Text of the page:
Why don’t Italians break long pasta before cooking it?

Why Don’t Italians Break Long Pasta Before Cooking It?

Why Don’t Italians Break Long Pasta Before Cooking It?

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Dec. 9 2015 7:06 AM

Why Don’t Italians Break Long Pasta Before Cooking It?

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A diner twirls his spaghetti at Pellegrini’s Expresso Bar in Melbourne, Australia, in 2010.

Photo by William West/AFP/Getty Images

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Answer by Carolina Garofani, pastry chef, total nerd, owns a pastry shop/bakery, loves caramel:

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There is no physical of chemical change in breaking pasta. It does make it easier to cook, because you don't have spaghetti sticking out of your pot, but let me explain this from the double viewpoint of being both Italian and a cook.

Is it just tradition? Definitely not. Pasta is a big part of Italian cuisine and one of the aspects we're most proud of (yes, we are aware it was invented in China but won't admit that to just anyone). And Italian is the most famous cuisine in the world (pizza anyone?). There are hundreds of types of pasta, some of them are made only in tiny villages in the mountains and what not, but spaghetti and other long pasta like linguini and tagliarini are ubiquitous. We all eat them. The reason why you should not break pasta is that it's supposed to wrap around your fork.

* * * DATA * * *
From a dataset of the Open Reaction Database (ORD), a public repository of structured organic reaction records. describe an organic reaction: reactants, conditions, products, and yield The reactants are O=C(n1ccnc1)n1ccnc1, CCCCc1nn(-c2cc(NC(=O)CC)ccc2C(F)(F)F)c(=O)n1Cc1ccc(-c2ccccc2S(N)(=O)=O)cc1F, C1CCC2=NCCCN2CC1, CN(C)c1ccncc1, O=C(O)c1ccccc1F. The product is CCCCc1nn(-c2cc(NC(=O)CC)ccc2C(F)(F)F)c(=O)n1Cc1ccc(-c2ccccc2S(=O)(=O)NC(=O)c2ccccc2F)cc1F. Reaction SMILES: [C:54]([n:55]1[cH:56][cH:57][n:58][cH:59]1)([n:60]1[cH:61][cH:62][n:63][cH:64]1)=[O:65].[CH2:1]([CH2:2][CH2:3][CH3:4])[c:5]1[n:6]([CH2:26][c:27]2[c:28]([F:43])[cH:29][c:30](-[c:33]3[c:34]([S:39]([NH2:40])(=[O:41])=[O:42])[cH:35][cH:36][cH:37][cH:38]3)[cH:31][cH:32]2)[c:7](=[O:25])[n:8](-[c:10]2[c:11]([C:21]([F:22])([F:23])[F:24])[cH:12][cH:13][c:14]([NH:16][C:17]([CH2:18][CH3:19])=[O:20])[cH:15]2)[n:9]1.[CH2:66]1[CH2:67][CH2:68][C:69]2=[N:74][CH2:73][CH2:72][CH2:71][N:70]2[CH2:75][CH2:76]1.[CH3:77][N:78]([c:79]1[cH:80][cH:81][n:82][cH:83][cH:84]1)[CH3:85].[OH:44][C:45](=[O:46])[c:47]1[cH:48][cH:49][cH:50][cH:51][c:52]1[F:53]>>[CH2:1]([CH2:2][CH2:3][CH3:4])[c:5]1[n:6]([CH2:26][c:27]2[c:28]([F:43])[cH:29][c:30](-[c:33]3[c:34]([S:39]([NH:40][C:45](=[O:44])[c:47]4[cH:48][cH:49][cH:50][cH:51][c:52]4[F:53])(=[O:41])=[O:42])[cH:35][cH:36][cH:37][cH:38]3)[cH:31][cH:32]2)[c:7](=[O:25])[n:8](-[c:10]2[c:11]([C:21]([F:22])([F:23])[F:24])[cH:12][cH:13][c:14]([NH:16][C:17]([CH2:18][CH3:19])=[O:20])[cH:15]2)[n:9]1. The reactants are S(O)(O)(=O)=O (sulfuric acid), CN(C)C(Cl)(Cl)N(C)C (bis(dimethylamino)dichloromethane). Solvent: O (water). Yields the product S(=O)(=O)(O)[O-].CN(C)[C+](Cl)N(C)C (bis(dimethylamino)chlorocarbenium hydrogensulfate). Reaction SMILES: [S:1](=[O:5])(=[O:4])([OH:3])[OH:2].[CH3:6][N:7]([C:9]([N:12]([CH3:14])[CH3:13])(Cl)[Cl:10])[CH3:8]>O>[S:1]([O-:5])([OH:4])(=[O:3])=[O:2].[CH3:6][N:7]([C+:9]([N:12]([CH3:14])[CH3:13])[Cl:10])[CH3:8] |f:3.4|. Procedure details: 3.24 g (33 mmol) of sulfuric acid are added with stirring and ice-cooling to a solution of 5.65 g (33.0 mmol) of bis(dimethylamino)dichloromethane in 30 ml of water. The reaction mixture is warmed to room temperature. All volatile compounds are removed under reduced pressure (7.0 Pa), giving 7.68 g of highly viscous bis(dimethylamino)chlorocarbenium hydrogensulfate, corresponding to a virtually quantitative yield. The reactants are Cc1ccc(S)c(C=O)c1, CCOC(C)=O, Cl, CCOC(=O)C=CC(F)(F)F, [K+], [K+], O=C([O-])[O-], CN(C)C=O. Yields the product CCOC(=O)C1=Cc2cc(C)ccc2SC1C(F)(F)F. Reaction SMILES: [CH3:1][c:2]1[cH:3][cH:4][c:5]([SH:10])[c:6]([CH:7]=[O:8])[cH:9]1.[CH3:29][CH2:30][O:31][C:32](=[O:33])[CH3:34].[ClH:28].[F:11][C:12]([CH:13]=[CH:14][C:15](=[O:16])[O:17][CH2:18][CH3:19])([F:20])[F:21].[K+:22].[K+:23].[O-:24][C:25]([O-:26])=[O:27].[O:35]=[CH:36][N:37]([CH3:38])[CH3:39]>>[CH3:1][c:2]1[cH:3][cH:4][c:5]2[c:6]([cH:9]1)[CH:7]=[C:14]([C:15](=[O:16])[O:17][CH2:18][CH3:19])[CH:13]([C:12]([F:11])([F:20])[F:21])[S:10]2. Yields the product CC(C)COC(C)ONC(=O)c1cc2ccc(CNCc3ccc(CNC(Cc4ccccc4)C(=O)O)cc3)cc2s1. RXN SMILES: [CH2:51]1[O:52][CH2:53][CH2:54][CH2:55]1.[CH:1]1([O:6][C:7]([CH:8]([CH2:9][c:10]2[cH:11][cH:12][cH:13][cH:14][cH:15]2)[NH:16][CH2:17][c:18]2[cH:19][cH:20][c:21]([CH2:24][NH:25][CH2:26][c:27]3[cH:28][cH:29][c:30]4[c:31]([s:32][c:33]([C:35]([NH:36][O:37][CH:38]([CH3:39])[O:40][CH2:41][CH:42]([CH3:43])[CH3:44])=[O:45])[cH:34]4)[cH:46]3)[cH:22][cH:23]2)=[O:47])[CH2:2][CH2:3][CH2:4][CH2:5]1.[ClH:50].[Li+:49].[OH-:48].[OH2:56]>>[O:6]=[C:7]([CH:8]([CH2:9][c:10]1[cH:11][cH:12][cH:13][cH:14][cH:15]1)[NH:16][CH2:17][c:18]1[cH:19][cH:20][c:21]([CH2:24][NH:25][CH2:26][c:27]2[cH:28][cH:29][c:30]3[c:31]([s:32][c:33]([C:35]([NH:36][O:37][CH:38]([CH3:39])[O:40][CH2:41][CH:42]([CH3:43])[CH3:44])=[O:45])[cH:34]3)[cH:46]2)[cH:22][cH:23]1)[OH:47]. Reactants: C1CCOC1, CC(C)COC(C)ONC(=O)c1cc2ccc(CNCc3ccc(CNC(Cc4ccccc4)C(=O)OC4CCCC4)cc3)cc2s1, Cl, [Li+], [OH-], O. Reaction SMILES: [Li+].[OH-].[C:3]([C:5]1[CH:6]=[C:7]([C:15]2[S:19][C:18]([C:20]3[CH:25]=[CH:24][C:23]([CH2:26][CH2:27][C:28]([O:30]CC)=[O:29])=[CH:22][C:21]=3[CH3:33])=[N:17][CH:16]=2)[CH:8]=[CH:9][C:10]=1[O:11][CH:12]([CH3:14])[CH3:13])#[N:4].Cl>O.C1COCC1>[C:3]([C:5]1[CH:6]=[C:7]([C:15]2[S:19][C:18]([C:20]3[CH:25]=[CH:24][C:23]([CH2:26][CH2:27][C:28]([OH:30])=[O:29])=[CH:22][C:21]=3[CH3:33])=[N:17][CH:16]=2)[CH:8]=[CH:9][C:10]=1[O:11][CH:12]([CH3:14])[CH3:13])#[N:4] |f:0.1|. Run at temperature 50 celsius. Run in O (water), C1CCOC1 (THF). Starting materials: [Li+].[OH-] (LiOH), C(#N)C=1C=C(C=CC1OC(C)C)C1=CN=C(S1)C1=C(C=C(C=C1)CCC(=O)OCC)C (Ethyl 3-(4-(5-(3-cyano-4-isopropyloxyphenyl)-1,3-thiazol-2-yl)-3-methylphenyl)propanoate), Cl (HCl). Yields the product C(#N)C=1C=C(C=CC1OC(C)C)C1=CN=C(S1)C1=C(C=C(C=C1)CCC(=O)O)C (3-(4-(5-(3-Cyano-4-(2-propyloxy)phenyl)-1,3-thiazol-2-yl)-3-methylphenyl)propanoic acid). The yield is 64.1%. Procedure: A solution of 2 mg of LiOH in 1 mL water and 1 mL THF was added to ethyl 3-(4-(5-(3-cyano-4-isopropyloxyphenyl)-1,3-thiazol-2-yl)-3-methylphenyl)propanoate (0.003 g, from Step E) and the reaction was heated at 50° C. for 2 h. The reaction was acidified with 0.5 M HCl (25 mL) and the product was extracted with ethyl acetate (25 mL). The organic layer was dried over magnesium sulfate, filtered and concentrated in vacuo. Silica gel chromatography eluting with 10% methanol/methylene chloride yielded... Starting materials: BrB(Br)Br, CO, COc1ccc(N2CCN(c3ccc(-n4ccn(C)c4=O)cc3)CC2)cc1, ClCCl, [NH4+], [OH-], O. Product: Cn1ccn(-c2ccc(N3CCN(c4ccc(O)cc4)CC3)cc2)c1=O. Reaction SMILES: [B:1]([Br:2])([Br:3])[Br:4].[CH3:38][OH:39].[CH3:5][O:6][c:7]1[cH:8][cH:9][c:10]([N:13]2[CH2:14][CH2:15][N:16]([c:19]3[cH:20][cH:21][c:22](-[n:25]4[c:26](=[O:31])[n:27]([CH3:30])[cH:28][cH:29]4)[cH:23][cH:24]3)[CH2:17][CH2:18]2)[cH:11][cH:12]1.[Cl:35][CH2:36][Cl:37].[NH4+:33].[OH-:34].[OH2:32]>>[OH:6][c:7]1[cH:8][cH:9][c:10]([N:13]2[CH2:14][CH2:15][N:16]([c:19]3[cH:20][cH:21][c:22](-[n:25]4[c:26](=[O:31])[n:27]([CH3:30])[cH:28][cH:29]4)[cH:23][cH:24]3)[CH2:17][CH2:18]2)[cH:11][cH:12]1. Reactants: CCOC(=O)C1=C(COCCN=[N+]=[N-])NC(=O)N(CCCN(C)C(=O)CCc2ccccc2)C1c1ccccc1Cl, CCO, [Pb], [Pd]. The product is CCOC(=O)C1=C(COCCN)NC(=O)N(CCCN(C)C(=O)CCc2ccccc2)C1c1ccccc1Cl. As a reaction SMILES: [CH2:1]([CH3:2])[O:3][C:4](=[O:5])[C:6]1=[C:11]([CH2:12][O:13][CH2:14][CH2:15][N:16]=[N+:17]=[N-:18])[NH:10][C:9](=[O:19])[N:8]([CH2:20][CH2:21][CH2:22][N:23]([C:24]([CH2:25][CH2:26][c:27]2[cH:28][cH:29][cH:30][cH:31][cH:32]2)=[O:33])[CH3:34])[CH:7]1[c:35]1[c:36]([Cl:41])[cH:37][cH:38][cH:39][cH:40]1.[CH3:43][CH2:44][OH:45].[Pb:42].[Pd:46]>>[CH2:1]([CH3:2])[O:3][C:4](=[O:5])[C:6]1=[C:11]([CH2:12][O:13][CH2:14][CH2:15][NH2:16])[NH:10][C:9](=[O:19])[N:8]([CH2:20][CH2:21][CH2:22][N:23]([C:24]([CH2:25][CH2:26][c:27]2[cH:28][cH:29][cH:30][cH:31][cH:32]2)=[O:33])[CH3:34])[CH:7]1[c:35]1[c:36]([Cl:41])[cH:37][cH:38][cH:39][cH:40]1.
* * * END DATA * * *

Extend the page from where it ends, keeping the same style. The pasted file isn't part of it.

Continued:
That's how long pasta is supposed to be eaten. You rotate your fork, and it should be long enough to both stick to itself and get entangled in a way that it doesn't slip off or lets sauce drip from it. The pasta must be cooked right to allow the sauce to stick to it, and the sauce should be thick enough to both stick to the pasta and not drip, splatter, or dribble.

In most Asian cultures, noodles are slurped right off the bowl and cut with our teeth. Not in this case. Long pasta needs to be completely secure and rolled around the fork. It's the least messy way to eat it. If you break your long pasta in half, you'll have shorter strands that are a pain to be eaten and then you get the people who [shudder] use a knife to eat spaghetti. I guess it could be compared with someone using a fork to impale sushi. It won't kill anyone, but it's ugly and, yes, frowned upon. Would you like to watch someone dunk his or her burger patties in boiling water instead of grilling them? No, didn't think so.

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If you don't know how to twirl a fork to eat pasta, just learn it. Lots of people make the effort to learn how to use chopsticks, so why not learn a new way to use a tool that is such a huge part of our lives? Plus, the practice is fun! If you won't bother, just buy short pasta—penne, farfalle, anything else. You can stab them with your fork and be done with it.

Now, an anecdote: My uncle (Italian) is married to a woman (not Italian) who'll actually cut all of her pasta with a knife before eating it. We can't stand to watch. My uncle just turns his head to the other side and pretends not to notice. She won't bother to learn, she's stated it a dozen times, we all understand, but you can't make us watch the massacre!

I think I'm going to have spaghetti al sugo for lunch now!